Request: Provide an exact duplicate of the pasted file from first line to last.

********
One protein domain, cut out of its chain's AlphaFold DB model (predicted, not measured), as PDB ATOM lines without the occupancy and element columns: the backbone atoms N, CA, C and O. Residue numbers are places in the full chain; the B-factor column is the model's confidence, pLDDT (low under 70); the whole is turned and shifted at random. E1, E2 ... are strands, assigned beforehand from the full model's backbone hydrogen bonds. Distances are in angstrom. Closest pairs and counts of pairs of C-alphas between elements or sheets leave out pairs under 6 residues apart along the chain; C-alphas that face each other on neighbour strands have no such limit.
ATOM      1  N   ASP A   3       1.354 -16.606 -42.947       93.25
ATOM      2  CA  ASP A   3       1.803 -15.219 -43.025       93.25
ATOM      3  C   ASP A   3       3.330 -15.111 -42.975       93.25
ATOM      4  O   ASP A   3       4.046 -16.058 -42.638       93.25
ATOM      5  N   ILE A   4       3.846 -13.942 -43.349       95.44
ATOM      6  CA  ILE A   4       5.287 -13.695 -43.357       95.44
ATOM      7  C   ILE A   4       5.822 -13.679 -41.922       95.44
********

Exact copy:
One protein domain, cut out of its chain's AlphaFold DB model (predicted, not measured), as PDB ATOM lines without the occupancy and element columns: the backbone atoms N, CA, C and O. Residue numbers are places in the full chain; the B-factor column is the model's confidence, pLDDT (low under 70); the whole is turned and shifted at random. E1, E2 ... are strands, assigned beforehand from the full model's backbone hydrogen bonds. Distances are in angstrom. Closest pairs and counts of pairs of C-alphas between elements or sheets leave out pairs under 6 residues apart along the chain; C-alphas that face each other on neighbour strands have no such limit.
ATOM      1  N   ASP A   3       1.354 -16.606 -42.947       93.25
ATOM      2  CA  ASP A   3       1.803 -15.219 -43.025       93.25
ATOM      3  C   ASP A   3       3.330 -15.111 -42.975       93.25
ATOM      4  O   ASP A   3       4.046 -16.058 -42.638       93.25
ATOM      5  N   ILE A   4       3.846 -13.942 -43.349       95.44
ATOM      6  CA  ILE A   4       5.287 -13.695 -43.357       95.44
ATOM      7  C   ILE A   4       5.822 -13.679 -41.922       95.44